I took the photos above from the Penguin Random House page on which you can sign up to get news and information about Emma Brodie, the lovely spotlight of this month's author post. I have to admit that I'm going off-script today because Songs in Ursa Major isn't a romance novel, though it's romance-adjacent. I've decided that since I set the rule to talk about one romance author or trope per month, I can break that rule to talk about this wonderful author/book.
For full disclosure (for the one or two of you I haven't already told), I didn't just happen upon Emma's book while perusing the shelves at Oblong in Millerton. Instead, I pre-ordered it because I've known and loved Emma and her prose since she was my creative writing student at Hotchkiss.
When her book came out, I looked back at the college recommendation letter that I wrote for her and was thrilled to see that I remembered correctly having said that I expected her to have a published book someday. I predicted success for Emma not because every word that came in her first drafts deserved a Pulitzer (though she never gave me anything lousy) but because she (1) was prolific, always generating words, (2) willingly deleted and revised and edited to every part of her work, and (3) paid attention to details. With these three traits, I knew there was no stopping her path to success.
I'm thrilled to report on her success. I thoroughly enjoyed reading Emma's debut novel, Songs in Ursa Major. Set in the late 1960s and early 1970s, the novel shows protagonist Jane Quinn's musical journey and romantic attachment to the complicated rising star, Jesse Reid. The following are the three main reasons I loved (and you should buy and read) the book.
First, Emma created a great story full of rich characters. From the first moment we see Jane on stage, we and her audience want her to succeed, but the music industry's systemic misogyny puts roadblocks in her path to fame and riches. While we are just as pulled in by Jesse's blue eyes as Jane is, we can tell that he too holds secrets. Emma paints the band members, music executives, and families of the main characters in captivating, three-dimensional ways as well.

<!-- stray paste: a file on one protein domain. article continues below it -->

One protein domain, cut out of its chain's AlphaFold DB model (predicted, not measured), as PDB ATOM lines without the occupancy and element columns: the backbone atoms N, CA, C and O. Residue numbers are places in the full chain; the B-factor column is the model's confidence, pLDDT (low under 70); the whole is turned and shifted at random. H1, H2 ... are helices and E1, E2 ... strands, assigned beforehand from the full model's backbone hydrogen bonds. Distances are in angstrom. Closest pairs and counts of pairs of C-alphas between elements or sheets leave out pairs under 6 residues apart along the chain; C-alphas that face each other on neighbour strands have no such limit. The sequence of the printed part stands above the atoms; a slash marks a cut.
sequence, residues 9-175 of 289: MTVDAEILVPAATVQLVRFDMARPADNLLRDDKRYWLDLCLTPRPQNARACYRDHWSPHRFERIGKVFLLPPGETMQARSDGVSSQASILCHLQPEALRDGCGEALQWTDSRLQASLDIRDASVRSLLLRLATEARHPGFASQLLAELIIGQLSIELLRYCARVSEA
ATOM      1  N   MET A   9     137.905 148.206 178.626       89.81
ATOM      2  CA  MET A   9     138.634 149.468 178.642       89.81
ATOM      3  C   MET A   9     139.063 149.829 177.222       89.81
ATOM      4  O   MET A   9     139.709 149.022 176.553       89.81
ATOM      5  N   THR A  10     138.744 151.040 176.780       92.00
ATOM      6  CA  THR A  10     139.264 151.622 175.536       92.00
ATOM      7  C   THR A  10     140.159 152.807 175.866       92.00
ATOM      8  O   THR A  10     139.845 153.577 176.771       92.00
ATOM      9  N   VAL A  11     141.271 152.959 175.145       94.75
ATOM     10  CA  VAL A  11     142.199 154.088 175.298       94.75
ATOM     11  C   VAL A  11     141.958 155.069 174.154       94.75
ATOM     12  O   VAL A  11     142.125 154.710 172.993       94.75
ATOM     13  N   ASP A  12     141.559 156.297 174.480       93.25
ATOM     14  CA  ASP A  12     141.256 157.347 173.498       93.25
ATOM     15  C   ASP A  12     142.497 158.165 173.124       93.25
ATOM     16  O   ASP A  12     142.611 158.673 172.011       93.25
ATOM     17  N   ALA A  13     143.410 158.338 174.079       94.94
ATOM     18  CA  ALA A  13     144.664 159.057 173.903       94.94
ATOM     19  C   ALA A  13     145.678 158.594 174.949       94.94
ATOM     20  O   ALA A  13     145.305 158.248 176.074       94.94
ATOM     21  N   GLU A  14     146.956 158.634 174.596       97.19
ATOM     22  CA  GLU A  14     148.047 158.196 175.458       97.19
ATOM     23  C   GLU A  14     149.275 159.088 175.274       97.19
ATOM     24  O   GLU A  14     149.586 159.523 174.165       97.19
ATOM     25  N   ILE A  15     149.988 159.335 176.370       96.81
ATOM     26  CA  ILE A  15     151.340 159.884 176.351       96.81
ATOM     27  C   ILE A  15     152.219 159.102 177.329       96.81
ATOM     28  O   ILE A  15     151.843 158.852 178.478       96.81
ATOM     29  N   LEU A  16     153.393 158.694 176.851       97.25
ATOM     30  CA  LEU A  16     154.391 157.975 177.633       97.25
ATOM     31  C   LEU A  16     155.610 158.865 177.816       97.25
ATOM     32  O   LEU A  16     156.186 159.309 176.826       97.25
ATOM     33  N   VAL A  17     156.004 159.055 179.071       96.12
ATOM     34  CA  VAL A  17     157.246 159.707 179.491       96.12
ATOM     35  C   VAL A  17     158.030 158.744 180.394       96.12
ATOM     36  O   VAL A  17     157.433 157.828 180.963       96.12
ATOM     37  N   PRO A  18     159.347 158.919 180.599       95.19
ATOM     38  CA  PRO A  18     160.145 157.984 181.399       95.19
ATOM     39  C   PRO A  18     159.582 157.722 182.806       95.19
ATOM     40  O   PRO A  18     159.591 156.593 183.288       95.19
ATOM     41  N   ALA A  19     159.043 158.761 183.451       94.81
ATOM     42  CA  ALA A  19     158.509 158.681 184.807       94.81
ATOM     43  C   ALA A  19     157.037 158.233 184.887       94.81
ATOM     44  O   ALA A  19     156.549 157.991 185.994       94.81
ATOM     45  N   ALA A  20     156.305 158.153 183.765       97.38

Second, Emma did her research. She plunks her characters into a fully-realized hippy kingdom, deep in detail. At one point, I thought Emma had made a mistake when she referred to a character's leaving a message on an answering machine, so I checked her accuracy. Sure enough, the first answering machines came out in 1960. Emma shows her characters and story in a fully materialized 1969 and beyond. It's a joy to travel with Emma's interesting characters through their developed world.
Third, the writing is lovely. Emma gets into the main character's mind without having her reveal her huge secret. (Most of the characters have secrets; Emma leaves us breadcrumbs but doesn't neon-sign the path.) She knows when to push similes and how to wield dialogue. The book deals with some heavy issues, but also has humor and love and lightness. And in addition to writing a whole story, she also gives us pieces of the songs her fictional composers create. The prose has layers.
All this to say that if you haven't bought and read Songs in Ursa Major yet, you should get on it soon. You'll be glad you did. If you have already read it, please feel free to share your compliments to Emma in the comments. And if you want her to sign a copy, I bet I could talk her into it for you.